Clearer path to surgery needed for transgender people: UBC study

Authors recommend training more surgeons and doctors

Transgender people face fewer barriers to gender reassignment surgery than they did in the past, but the steps they need to take to get there are still not clear, a UBC study suggests.

The study, released Tuesday by the Stigma and Resilience Among Vulnerable Youth Centre, surveyed 337 transgender Canadians and held in-depth interviews with 35 people in B.C. who had received a readiness assessment for surgery or had already had the surgery.

Sixty per cent of respondents had to travel two or more hours to have surgery, often leading to increased complications. Most patients also had to pay their own aftercare and travel costs.

Currently, publicly funded chest or breast surgeries are mostly available only in Vancouver and Victoria, while lower body surgeries are only available in Montreal, or outside of Canada.

According to study author Elizabeth Saewyc, a UBC nursing professor, many primary care physicians lack the necessary training to direct patients or provide aftercare.

But even before surgery, patients often face long, confusing delays. Forty per cent of respondents found it difficult to find a doctor who could clear them for surgery. The patients said wait times of five months to a year were common.

Patients with a body mass index of over 35 are not eligible for surgery through Trans Care BC – a barrier the organization has said it is working to fix.

There were positives in the study results. Half of the participants did not have to pay for their assessment appointment and nearly two-thirds of patients had their surgery funded entirely by government healthcare.

The study authors focused their recommendations on a clearer, more streamlined path to surgery. To reduce travel and wait times, the study recommended training more assessors and surgeons in different regions of the province, as well as providing assessments by video.

It also recommended that the province educate primary care physicians on helping patients navigate the system both before and after surgery.

Just Posted

South Okanagan curling team sweeps into BC Games

Team consisting of Summerland and Penticton players qualifies for the BC Games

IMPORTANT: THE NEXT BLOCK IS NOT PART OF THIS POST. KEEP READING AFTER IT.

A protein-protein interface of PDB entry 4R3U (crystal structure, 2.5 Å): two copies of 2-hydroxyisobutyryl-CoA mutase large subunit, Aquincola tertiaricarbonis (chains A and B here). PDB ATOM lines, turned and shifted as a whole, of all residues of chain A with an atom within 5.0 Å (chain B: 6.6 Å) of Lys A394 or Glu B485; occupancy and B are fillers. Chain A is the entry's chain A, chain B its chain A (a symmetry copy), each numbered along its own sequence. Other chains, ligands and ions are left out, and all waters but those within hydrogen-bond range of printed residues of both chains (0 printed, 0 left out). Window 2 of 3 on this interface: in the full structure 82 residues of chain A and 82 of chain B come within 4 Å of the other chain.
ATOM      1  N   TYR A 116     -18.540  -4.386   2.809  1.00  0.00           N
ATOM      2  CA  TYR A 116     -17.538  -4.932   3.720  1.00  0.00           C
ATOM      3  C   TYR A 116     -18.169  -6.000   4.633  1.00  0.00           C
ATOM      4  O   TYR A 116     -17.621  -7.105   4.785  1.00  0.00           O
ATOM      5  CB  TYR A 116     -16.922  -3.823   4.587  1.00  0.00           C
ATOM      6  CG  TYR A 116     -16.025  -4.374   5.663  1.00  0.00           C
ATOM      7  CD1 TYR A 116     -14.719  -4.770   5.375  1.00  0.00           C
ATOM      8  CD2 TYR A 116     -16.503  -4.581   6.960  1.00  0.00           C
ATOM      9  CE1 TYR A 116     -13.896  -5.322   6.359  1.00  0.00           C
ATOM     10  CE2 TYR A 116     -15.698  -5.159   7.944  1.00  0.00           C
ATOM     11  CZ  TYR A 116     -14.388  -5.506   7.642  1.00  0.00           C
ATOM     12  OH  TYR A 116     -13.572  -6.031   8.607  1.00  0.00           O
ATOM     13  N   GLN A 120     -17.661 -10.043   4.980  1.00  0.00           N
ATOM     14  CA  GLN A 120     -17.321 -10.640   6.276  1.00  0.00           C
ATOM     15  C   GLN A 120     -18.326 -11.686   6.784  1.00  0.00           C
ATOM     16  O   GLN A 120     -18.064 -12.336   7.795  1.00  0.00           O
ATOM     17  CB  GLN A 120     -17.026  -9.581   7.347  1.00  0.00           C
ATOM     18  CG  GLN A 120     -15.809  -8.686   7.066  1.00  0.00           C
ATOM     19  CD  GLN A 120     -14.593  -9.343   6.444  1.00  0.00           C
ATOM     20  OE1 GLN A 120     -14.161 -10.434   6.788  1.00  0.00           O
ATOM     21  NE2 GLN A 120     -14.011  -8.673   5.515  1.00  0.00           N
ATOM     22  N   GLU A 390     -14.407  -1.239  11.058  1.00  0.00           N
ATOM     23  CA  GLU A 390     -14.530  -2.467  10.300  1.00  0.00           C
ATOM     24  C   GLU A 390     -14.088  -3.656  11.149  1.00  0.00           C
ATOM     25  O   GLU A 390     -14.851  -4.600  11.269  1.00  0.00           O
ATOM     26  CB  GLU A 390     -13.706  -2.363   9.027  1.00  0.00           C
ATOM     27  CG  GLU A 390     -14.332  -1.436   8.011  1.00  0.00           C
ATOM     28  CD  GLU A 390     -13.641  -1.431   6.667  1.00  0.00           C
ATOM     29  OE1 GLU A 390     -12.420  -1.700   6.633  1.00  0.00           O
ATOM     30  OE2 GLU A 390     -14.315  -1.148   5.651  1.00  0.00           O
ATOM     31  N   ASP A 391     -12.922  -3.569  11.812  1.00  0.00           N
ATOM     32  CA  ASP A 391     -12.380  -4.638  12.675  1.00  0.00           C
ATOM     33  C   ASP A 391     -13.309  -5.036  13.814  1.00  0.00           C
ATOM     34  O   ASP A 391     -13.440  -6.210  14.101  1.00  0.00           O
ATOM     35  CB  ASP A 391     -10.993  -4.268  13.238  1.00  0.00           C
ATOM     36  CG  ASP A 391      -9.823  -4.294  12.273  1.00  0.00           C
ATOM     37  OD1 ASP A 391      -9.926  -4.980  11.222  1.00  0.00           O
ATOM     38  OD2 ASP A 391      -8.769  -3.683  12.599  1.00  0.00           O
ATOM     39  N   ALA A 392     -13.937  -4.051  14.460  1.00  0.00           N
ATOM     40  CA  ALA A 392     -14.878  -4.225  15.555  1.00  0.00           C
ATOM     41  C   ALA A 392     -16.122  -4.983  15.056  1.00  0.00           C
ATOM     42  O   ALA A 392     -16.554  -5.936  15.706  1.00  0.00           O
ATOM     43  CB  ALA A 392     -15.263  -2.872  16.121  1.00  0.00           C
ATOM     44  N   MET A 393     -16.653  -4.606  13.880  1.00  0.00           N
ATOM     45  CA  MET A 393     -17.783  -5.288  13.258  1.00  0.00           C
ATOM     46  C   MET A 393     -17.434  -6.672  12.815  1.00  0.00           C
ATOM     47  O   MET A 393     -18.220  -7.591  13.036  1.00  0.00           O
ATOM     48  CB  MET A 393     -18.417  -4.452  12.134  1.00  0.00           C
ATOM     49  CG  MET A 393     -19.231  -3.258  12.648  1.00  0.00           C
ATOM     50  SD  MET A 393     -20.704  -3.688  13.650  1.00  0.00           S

Penticton hospital fourth busiest in the region for opioid overdose

Incarceration and residential treatment could be adding to the number of deaths… Continue reading

Interior Health managers voice discontent

Negative comments about work culture aimed at CEO Chris Mazurkewich.

Video: Bulky bobcat goes for a stroll

Bob Lindley shared a video of a sneaky bobcat strolling through his yard in Vernon.

Students frustrated by UBCO response to harassment allegations

Kelowna - Students were unaware of resources on campus

OK Falls pot shop vandalized a week after opening

Windows were smashed Wednesday evening and spray paint called the owner a “goof” and a “pedo”

WestJet appeals lost bid to scrap harassment lawsuit

Airline argues judge was wrong to have dismissed the company’s application to strike the legal action

Can U.S. border guards search your phone? Yes, and here’s how

Secretary of homeland security explains a new policy that let’s border guards check phones

‘Beautiful writer’ Nancy Richler dies of cancer in Vancouver hospital

Montreal-born author spent most of her adult life in B.C. as a fiction writer and novelist

B.C. commuters vote to rename bus service to ‘Jeff’

The company asked and the people of Facebook answered

EDITORIAL: With harassment allegations, students deserve better at UBCO

The lack of communication with students isn’t good enough for the Kelowna campus

Physical altercation turns to online threats in Celista

Police were called to a Shuswap ice rink after a group of men physically fought each other

Arson suspect heads to court

Vernon man suspected of starting a string of 2014 fires in Vernon

‘Sing Me a Song’ about B.C. for a chance at $1,000 contest prize

Entries due by March 30 for lieutenant-governor’s British Columbia-themed competition

Most Read